Start-up business owners will be able to access affordable loans through a R500 million jobs fund launched in Johannesburg on Friday.
The Sebenza Fund, a collaboration between Anglo American and the Development Bank of South Africa (DBSA), is expected to create 8 000 jobs within three years.
Zimele, Anglo’s developmental arm, and DBSA channelled R250m each towards the fund, which is aimed at boosting businesses owned particularly by young people and women in disadvantaged areas.
The fund provides growing businesses with loans at a preferential 6 percent, with Zimele undertaking surety and ownership of assets until the loan is repaid.
The Sebenza Fund, which means “to work” in Zulu, is an opportunity for mining companies and the government to work together towards finding a solution to unemployment.
“We want to set a good example by partnering with the government and ensuring that locals on the floor level where it matters most are creating new jobs,” Mark Cutifani, the chief executive at Anglo, said on Thursday on the sidelines of an enterprise conference in Johannesburg.
South Africa has a 24.7 percent unemployment rate, and although this is down to 4.66 million from 4.72 million in the previous three months, it remains a challenge.
Cutifani noted that mines had a finite life and that Anglo planned to help improve infrastructure, so “they can stand on their own two feet long after the mines have shut”.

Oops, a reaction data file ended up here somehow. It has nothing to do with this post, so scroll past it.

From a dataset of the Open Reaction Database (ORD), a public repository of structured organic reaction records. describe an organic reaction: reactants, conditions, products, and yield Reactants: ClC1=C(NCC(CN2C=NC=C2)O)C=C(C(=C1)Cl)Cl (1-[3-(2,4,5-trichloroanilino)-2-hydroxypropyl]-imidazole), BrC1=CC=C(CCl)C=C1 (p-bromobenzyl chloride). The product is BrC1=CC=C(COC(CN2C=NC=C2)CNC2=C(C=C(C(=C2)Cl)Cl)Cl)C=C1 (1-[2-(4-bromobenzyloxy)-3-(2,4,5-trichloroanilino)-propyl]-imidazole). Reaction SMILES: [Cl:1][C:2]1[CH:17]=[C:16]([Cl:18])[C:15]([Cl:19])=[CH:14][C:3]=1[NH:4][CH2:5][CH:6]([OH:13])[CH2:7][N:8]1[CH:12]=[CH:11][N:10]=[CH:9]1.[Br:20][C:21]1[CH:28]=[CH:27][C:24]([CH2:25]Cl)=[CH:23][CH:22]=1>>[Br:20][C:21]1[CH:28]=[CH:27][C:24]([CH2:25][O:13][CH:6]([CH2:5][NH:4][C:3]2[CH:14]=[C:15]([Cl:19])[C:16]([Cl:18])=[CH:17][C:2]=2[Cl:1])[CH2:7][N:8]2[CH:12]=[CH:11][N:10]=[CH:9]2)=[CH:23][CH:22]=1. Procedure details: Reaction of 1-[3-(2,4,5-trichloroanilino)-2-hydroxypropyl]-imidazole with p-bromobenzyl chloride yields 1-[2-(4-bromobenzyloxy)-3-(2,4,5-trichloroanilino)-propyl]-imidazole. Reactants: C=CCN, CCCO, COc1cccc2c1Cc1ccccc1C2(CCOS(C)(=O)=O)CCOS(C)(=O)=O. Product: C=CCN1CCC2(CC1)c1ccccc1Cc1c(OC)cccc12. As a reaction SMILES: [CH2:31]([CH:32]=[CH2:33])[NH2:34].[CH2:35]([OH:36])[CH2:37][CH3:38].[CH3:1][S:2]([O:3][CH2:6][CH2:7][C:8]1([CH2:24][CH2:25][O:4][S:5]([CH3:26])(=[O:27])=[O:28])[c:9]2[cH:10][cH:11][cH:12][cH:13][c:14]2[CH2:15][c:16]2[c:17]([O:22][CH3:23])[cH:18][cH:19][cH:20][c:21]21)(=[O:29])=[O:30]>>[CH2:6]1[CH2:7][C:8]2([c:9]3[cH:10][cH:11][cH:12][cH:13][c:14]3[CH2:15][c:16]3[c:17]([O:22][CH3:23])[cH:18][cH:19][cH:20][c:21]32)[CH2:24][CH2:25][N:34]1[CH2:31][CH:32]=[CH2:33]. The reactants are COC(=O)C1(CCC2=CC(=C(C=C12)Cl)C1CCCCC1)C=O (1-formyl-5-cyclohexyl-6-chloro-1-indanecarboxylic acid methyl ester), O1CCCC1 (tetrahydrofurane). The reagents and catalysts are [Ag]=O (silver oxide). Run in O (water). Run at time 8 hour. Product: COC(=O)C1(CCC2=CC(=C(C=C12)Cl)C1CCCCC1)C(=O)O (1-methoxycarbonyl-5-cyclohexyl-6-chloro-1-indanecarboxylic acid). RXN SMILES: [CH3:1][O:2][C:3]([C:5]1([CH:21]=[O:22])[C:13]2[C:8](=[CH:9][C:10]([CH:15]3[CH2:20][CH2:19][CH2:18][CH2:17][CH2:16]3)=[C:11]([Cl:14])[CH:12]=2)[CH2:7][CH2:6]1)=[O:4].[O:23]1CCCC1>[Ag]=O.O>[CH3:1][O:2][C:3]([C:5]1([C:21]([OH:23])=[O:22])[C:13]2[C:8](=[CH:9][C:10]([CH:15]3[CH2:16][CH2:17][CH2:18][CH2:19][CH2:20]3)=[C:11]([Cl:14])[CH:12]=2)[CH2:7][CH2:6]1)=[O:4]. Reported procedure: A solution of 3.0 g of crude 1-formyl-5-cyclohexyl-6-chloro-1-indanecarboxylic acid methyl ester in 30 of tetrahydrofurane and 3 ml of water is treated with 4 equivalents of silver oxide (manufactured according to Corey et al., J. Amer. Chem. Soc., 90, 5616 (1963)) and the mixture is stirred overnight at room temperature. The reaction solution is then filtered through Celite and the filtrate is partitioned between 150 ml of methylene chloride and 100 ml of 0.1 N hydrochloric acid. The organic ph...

Cutifani cited the National Development Plan, saying its ultimate goal was to reduce unemployment 14 percent by 2020 and 6 percent by 2030, meaning 11 million jobs were needed and the economy needed to grow by 5.4 percent.
“If mining had grown over the last seven years instead of contracting, we would be heading toward the 5.4 percent growth target,” he said.
Anglo invested R800m in more than 1 400 small businesses that have employed 25 000 people since 2008, Cutifani added.
Vusi Seroka, the owner of Vista Wa Seroka Mining Solutions in Middelburg, is one of the beneficiaries of Zimele. He was able to grow his business, which services Anglo mines, to 37 permanent and 15 temporary employees.
“I received a R1.5m loan over three years from Zimele, which I have used for things like acquiring assets and paying my staff,” Seroka said.
Kashiefa Jappie, the owner of Safaz Signs and Electrical, a construction and signage business in Cape Town, said she had received R1.4m from Sebenza and R350 000 for the purchasing of equipment.
“Unlike banks where you struggle to access funds because you have to give up your house as surety, Sebenza has helped my business with an unsecured loan.”
Jappie, who was awarded a contract by the Department of Public Works to maintain schools, employs 32 full-time and 550 part-time staff.
“My loan structure is 12 months pay back. I pay them on time. I don’t want [to] be a bad payer because they won’t help me in future projects.”
Jappie said she had received R2.5m from Zimele since last year.
The Sebenza would extend its funding beyond communities in mining areas, Lia Vangelatos, the acting head of Zimele, said on Friday.
Over the past three months, seven businesses had received funding from Sebenza worth R14.5m. Meanwhile, 602 permanent jobs had been created primarily in Cape Town, Port Elizabeth and Johannesburg, Vangelatos said.
The beneficiaries are chosen based on the viability of their business idea and its potential to create sustainable permanent jobs.
“This (Sebenza Fund) is good for the country,” Vangelatos added.
“More needs to be done in the space of creating new jobs.”